California Employers Face Significant Penalties for Pay Stub Violations

California Employers Face Significant Penalties for Pay Stub Violations

This is the third in a three-part series of articles about California wage statement laws. This installment addresses the penalties associated with wage statement violations. Read the first part here and the second part here.

When California employers fail to accurately provide certain details on pay stubs, they might incur steep fines under state law. California attorneys told SHRM Online that even hypertechnical violations may be costly for employers.

California law specifies 10 items that must be listed on the wage statements that are provided to employees each payday. The purpose is to provide workers with enough information to verify that they are being properly paid, according to the state Division of Labor Standards Enforcement.

Employers may incorrectly assume that pay stub compliance is just a matter of paperwork and can simply be corrected, said Christopher Ahearn, an attorney with Fisher Phillips in Irvine. "Employers should understand that the penalties for wage statement violations can be very high," he noted.

Statutory penalties under the California Labor Code start at $50 for the first violation and rise to $100 for each subsequent violation. These penalties are assessed on a per-employee basis—up to a maximum of $4,000 for each employee who receives inaccurate pay stubs.

[SHRM members-only toolkitComplying with California Wage Payment and Hours of Work Laws]

The penalties under California law can add up quickly. "A single mistake can lead to several penalties," noted Bruce Sarchet, an attorney with Littler in Sacramento. For example, if an employer didn't provide a worker with a meal break, the employer would have to pay a penalty to the employee for the missed break and would also face a fine for failing to report the meal-break penalty on the pay stub.

Another wrinkle in the law is that penalties are assessed per paycheck, Sarchet explained. Employers in the state must pay workers at least twice per month, though some pay workers every week. It benefits employees to receive a paycheck every week, but employers that pay workers with that level of frequency double their exposure to potential wage statement penalties, he said.

PAGA Claims

In addition to penalties for labor code violations, employers may face fines under California's Private Attorneys General Act (PAGA). PAGA allows aggrieved employees to sue over alleged labor code violations on behalf of themselves and other employees and to step into the shoes of state regulators to recover civil penalties. Seventy-five percent of the penalties that are recovered go to the state, and 25 percent go to employees.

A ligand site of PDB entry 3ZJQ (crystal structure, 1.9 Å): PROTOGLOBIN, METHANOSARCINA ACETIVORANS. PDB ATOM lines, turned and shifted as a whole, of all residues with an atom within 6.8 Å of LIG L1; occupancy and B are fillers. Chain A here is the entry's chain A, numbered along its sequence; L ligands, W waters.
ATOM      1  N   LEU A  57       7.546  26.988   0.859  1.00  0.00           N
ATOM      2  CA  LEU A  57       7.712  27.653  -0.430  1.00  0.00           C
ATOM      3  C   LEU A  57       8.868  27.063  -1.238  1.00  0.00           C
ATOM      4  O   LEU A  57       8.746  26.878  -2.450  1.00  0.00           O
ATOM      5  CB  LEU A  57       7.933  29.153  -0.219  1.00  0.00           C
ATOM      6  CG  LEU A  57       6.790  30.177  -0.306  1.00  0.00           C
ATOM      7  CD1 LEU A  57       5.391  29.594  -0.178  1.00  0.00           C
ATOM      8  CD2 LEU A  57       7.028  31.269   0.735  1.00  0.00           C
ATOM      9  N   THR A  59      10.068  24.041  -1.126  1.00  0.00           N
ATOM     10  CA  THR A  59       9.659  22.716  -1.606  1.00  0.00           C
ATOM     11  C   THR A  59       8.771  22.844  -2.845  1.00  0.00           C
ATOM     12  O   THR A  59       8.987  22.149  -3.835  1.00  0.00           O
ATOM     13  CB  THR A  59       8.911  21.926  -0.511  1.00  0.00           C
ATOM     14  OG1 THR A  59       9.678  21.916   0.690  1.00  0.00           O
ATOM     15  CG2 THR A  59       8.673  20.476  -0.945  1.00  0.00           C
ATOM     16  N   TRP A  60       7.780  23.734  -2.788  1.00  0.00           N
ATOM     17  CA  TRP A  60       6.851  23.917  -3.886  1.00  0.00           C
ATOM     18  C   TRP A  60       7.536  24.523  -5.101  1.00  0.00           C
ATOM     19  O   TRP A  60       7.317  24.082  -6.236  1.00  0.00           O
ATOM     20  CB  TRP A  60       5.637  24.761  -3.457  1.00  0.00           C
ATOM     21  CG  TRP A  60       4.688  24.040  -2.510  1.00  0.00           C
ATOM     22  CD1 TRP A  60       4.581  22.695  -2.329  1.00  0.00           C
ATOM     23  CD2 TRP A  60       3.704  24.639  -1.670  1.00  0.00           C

PAGA claims include technical wage statement violations—for example, a business may face penalties for improperly listing the name under which it does business instead of its legal name. Even simple formatting errors can result in penalties, Ahearn noted.

Under PAGA, an initial violation carries a $100 penalty per employee per pay period. Every subsequent violation carries a $200 penalty. Moreover, plaintiffs can recoup attorney fees under PAGA.

"Those numbers add up really fast," Ahearn said.

The act was amended as an attempt to curb frivolous claims, but PAGA claims can still be expensive for employers. Several bills to further reform PAGA are currently making their way through the state legislature, Sarchet noted.

Employers should note that they do have an opportunity to correct PAGA violations and avoid penalties. If an employer receives a letter notifying the business about potential violations, the employer should consult counsel right away, Ahearn said. The employer has 33 days from the date of the letter to make pay stub corrections. No time extensions are available, so if the letter isn't immediately acted upon, the employer will miss the opportunity to significantly reduce potential penalties, he said.

Regular Audits

Employers need to regularly audit their practices for compliance, Sarchet said, and the audit should cover more than just wage statements. For example, employers should also ensure that they are providing meal and rest breaks, paying employees the required penalties if breaks are missed, and recording the penalty payments on wage statements.


This was the third in a three-part series of articles on California wage statement laws. The first installment reviewed common pay stub errors that employers make. The second installment explored the rules for electronic pay stubs.


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